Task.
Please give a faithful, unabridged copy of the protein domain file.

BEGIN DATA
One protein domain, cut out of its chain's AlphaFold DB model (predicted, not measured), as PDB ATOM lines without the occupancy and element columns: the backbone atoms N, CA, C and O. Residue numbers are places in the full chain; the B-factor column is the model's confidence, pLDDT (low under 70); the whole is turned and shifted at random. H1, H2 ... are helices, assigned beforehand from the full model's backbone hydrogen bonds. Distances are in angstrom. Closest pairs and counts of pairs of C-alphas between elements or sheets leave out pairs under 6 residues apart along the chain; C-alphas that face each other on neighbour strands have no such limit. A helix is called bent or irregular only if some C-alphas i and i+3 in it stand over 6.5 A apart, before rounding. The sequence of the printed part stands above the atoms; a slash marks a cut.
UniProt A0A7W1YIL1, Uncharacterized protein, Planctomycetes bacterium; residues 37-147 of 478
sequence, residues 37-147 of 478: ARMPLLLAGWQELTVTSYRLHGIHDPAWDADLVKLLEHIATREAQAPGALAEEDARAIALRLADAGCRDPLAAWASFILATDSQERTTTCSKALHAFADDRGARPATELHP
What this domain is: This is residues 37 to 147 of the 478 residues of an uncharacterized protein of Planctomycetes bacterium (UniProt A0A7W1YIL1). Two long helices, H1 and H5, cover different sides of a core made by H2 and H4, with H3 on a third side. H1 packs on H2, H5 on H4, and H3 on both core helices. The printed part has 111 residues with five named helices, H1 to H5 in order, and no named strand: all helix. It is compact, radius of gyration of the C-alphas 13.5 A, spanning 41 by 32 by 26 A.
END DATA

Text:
One protein domain, cut out of its chain's AlphaFold DB model (predicted, not measured), as PDB ATOM lines without the occupancy and element columns: the backbone atoms N, CA, C and O. Residue numbers are places in the full chain; the B-factor column is the model's confidence, pLDDT (low under 70); the whole is turned and shifted at random. H1, H2 ... are helices, assigned beforehand from the full model's backbone hydrogen bonds. Distances are in angstrom. Closest pairs and counts of pairs of C-alphas between elements or sheets leave out pairs under 6 residues apart along the chain; C-alphas that face each other on neighbour strands have no such limit. A helix is called bent or irregular only if some C-alphas i and i+3 in it stand over 6.5 A apart, before rounding. The sequence of the printed part stands above the atoms; a slash marks a cut.
UniProt A0A7W1YIL1, Uncharacterized protein, Planctomycetes bacterium; residues 37-147 of 478
sequence, residues 37-147 of 478: ARMPLLLAGWQELTVTSYRLHGIHDPAWDADLVKLLEHIATREAQAPGALAEEDARAIALRLADAGCRDPLAAWASFILATDSQERTTTCSKALHAFADDRGARPATELHP
What this domain is: This is residues 37 to 147 of the 478 residues of an uncharacterized protein of Planctomycetes bacterium (UniProt A0A7W1YIL1). Two long helices, H1 and H5, cover different sides of a core made by H2 and H4, with H3 on a third side. H1 packs on H2, H5 on H4, and H3 on both core helices. The printed part has 111 residues with five named helices, H1 to H5 in order, and no named strand: all helix. It is compact, radius of gyration of the C-alphas 13.5 A, spanning 41 by 32 by 26 A.